MEXICO CITY – John Ross, a U.S. poet, author, journalist and political activist who lived in Mexico and wrote extensively on its leftist political movements, died of liver cancer on Monday, according to a longtime friend. He was 72.
Ross died at the Casa Santiago guest house in the township of Tzintzuntzan, near Lake Patzcuaro, in the western state of Michoacan, said Kevin Quigley, who runs the bed and breakfast and had known Ross for 24 years.
Ross was the author of several books, including a gritty portrait of Mexico City, where he spent almost all of his time since 1985.
He was part of the Beat movement, and first came to Mexico in the late 1950s. Born in New York City, Ross also lived in San Francisco, California prior to returning to Mexico.
He was one of the early draft resisters during the Vietnam War, and in early 2003 he traveled to Iraq, hoping to serve as a "human shield" to help protect Iraqi civilians prior to the U.S.-led invasion. The volunteers were forced out of the country because they were critical of the Iraqi government's choice of sites to protect.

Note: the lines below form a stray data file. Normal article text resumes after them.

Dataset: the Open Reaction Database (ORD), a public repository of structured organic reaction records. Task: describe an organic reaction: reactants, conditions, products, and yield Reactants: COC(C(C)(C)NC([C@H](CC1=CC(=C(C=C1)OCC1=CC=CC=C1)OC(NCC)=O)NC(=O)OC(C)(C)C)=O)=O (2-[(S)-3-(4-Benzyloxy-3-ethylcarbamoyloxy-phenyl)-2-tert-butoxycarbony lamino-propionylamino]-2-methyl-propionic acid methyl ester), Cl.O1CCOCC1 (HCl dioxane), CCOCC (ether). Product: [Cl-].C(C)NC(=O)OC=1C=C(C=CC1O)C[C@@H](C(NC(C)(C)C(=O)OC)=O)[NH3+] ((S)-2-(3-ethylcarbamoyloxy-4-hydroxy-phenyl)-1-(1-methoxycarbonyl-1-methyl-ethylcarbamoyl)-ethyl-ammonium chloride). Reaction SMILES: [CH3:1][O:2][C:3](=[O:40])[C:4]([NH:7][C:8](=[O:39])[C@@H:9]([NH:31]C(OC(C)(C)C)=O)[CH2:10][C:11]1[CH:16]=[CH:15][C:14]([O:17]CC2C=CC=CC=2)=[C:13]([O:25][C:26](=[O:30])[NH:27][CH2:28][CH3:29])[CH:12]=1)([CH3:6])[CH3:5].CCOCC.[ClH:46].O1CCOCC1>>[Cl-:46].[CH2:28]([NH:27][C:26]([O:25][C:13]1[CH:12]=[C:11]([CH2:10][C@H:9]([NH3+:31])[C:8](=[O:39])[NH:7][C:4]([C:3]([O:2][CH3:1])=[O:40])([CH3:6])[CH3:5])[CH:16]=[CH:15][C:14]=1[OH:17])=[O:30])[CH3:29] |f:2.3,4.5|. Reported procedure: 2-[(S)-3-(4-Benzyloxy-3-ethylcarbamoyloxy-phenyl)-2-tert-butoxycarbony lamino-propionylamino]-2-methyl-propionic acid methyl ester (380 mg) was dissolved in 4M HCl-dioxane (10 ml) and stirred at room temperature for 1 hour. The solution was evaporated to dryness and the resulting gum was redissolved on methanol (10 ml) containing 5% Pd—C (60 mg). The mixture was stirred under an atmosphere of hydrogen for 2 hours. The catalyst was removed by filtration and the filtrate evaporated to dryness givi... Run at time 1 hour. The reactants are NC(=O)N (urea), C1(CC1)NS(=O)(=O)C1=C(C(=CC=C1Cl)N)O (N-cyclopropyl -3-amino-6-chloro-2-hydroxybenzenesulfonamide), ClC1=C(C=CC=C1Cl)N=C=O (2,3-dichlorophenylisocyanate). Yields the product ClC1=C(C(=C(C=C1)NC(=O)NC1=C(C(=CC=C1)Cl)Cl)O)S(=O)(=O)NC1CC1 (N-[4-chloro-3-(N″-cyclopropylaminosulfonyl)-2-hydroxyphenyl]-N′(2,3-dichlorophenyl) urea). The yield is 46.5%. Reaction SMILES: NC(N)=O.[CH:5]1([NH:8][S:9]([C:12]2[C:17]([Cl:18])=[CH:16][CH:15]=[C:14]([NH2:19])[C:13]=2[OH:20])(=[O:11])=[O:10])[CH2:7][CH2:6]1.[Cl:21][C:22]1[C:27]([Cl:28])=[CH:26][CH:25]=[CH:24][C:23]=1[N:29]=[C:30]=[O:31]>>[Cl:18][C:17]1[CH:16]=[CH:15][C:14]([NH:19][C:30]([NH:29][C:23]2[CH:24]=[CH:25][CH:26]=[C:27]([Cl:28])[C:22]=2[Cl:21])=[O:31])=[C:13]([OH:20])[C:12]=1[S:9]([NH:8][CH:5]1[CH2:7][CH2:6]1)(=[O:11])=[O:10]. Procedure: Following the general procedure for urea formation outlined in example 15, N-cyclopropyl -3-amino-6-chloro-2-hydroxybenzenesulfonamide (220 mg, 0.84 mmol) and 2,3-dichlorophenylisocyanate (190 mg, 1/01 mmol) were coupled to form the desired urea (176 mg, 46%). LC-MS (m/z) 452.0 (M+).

A prolific journalist, Ross wrote countless articles for San Francisco newspapers, CounterPunch, Pacific News Service, and the Mexico City daily La Jornada.
His stories reflected his deep and unyielding interest in rebel movements like the Zapatistas in southern Chiapas state, who staged a brief armed uprising in 1994 for greater Indian rights. He was one of the first journalists to report on the Zapatistas and he wrote extensively on the movement, including the book "Rebellion from the Roots: Zapatista Uprising in Chiapas."
He is survived by a sister, two children and a granddaughter.
Ross' remains will be cremated and his ashes spread in several locations where he had spent time, including Michoacan, Mexico City, New York City and San Francisco.